# The transmission of electricity

The transformer is a vital part of the National Grid that distributes electrical energy around the country.
Electrical energy is generated in power stations by generators at a potential of 25 kV. It is first stepped up to 400 kV by a transformer and then transmitted across the country in aluminium cables roughly 2 cm in diameter.
High voltages are used because the power loss per kilometre (I2R) for a given power output will be much less at high voltage and low current than at low voltage and high current. Despite this, even after the current has been reduced many transmission lines carry up to 2500 A! (What must the current output from the generators be in these cases?)

In Britain the grid system can meet a simultaneous demand of 56 000 MW supplied through some 8000 km of high-voltage transmission line. Alternating current is used in the National Grid, although this has not always been the case, because it may be transformed to high voltage. However, the underground cross-Channel link between Britain and France uses d.c. because of the large losses in the dielectric with a.c.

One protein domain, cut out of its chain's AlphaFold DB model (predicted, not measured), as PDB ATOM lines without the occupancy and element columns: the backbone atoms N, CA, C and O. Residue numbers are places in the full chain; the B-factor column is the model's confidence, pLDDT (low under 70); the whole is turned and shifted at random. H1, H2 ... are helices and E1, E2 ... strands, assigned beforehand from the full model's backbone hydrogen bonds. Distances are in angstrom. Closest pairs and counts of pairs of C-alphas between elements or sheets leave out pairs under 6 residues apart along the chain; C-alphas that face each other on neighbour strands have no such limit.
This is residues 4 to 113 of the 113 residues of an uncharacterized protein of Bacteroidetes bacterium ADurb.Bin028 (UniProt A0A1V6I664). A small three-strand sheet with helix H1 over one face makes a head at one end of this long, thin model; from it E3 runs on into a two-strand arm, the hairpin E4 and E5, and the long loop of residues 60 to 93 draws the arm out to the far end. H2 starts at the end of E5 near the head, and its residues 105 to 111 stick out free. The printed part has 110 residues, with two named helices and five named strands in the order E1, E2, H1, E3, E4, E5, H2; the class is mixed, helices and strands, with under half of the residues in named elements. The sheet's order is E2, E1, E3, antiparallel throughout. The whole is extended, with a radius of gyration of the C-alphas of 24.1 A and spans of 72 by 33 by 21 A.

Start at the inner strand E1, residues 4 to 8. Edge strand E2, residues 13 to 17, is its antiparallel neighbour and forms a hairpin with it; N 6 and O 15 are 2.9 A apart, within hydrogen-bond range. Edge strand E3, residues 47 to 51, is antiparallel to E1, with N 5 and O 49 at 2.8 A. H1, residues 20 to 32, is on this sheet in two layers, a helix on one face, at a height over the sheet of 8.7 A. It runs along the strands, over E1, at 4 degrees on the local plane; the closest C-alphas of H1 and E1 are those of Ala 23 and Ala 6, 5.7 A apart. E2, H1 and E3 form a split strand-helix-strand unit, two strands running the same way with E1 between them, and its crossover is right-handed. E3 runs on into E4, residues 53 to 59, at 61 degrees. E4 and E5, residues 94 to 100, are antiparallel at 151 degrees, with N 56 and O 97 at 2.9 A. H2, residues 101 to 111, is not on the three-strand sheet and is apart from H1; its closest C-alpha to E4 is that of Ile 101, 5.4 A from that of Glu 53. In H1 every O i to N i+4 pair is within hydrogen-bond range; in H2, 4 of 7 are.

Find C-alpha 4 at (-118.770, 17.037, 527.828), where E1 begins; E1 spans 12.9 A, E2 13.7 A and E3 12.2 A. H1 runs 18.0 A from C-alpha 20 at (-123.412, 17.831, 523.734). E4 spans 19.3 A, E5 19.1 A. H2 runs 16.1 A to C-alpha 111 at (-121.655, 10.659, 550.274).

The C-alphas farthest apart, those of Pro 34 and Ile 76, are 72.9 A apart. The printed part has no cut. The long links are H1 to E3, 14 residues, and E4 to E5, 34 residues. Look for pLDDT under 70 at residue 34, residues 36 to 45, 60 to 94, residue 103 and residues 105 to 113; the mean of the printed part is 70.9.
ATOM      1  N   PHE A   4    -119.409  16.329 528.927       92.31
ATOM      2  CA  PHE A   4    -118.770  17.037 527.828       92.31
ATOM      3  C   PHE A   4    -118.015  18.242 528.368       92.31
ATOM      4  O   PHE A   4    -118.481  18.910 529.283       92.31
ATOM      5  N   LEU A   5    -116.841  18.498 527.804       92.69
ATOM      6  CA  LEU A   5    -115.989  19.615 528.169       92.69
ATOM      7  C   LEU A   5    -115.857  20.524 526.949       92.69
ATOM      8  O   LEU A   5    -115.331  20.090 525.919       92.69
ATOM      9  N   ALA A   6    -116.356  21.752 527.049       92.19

A simplified diagram of part of the grid system is shown in the following diagram.

Teacher demonstration

Construct a model power line using a 12 V power supply as the 'power station' and two 1 m lengths of constantan wire as the power lines. Investigate the power losses with 12 V d.c. and then with 12 V d.c and finally with two 20:1 transformers.

A lamp should be placed at the power station end and another at the house end.

DANGER: AVOID CONTACT WITH THE HIGH VOLTAGE SECTION OF THE LINES. THEY SHOULD BE PROTECTED BEHIND A PLASTIC SCREEN.

A simulated version of the experiment can be found at the following animation:

### schoolphysics: Power lines animation

To see an animation of the power lines simulation click on the animation link.